Hey guys, I just wanted to share my quickie project modifying my work Surface I have an old Microsoft Surface which is quickly running out of storage space. I didn’t think I’d need more than the 64GB, given it’s light usage. But as I found out how versatile the machine really is, I started adding more and more programs.
Unfortunately the unit is well sealed, so official upgrades are out of the question. Even the pro guys over at iFixit ended up cracking their screen when trying to open up the unit. But that’s what experimentation and learning is all about, right?
This hack is not new and has already been done and documented elsewhere, but I wanted to show how easy it is to do with the X-Carve. I think others have used a hand dremel, but I was afraid of depth control given the battery and important connectors were directly underneath the cut-out.
The first step was to find the precise location for the cut-out. Using a 1:1 scale print-out of the internals, I was able to locate the SSD exactly and marked the cut perimeter. I drew up the cut-path in FlatCAM and exported the Gcode to Chilipeppr.
I used a 3/64" carbide end mill to make the cuts through the Surface’s aluminum back.
I started off with shallow cuts because I wasn’t exactly sure the thickness of the chassis. I knew that I didn’t want to go all the way through because the battery and connector pins would have been cut through. I ended up making about 6 passes and at around 0.045" is when I finally started seeing a through-cut, and it left just enough material that I was comfortable just removing the rest by hand (most of the remainder was paper thin).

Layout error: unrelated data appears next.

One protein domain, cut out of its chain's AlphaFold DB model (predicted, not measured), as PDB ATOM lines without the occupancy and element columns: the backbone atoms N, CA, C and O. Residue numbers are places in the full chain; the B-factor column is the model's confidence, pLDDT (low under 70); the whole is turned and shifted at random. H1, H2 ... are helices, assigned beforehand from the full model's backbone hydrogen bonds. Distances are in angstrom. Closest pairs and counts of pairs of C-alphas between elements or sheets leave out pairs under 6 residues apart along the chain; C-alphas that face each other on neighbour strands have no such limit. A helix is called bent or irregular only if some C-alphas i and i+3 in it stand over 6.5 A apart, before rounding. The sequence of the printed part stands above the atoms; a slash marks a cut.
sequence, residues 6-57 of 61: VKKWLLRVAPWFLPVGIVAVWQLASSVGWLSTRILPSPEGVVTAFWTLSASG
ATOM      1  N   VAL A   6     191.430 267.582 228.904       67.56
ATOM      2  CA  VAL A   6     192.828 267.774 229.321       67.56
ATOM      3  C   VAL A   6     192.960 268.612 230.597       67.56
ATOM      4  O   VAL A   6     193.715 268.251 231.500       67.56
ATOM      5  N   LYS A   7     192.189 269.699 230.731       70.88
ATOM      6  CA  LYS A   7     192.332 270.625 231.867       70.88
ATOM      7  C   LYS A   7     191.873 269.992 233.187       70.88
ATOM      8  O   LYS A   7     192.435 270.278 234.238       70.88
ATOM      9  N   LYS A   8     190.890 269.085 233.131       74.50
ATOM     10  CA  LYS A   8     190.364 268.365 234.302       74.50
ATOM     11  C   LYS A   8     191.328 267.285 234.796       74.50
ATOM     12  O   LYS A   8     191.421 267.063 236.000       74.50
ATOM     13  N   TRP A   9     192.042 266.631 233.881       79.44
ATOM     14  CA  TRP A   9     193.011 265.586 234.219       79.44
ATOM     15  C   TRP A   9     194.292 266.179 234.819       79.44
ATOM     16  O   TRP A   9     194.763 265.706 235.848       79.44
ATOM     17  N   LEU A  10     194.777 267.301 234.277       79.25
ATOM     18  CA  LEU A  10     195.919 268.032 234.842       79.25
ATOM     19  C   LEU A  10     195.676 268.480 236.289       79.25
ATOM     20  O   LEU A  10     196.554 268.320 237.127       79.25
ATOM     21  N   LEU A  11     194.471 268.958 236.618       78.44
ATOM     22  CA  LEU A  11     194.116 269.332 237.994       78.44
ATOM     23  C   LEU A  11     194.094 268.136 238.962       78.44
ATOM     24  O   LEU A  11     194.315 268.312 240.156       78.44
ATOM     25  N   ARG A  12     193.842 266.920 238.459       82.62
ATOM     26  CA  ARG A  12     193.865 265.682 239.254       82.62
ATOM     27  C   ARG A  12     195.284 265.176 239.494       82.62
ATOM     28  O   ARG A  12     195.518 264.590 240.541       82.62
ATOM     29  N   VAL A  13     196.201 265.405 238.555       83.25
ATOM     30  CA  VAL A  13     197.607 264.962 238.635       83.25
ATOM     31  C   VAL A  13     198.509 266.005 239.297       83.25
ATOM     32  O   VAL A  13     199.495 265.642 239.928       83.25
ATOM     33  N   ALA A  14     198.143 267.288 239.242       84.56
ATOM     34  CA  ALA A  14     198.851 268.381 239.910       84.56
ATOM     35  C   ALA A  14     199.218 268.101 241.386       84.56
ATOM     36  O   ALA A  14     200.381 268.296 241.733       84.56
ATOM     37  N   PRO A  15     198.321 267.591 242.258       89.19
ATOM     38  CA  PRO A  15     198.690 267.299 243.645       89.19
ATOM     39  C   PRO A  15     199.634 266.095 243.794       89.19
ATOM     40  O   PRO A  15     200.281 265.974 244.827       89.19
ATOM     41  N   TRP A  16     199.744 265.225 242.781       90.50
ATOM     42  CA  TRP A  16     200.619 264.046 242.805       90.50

I kept a vacuum on the cut to grab all the flying metal flakes. Even a single metal flake could short something out on the motherboard and permanently damage the unit.
I want to make another warning that I could have easily killed the device if I went too deep. The cut-out runs directly on top of the SSD’s connector pins and the battery on the other side. I knew the risks, but also realized the reward and satisfaction of getting more space was worth it
Once the SSD was exposed, I just had to cutaway at the top bracket holding the device. The SSD is meant to be removed from the front side, not the backside. So that’s why I couldn’t re-use mounting holes and brackets.
The circular hole you see in the cut-out was for a mounting screw. Once you do this modification, you need to figure out a new way to secure the SSD back to the surface. Luckily it’s a pretty snug-fit, so it won’t take much to keep it safe and secure.
In the end, I have a ton more storage space in my Surface, and it runs good as new!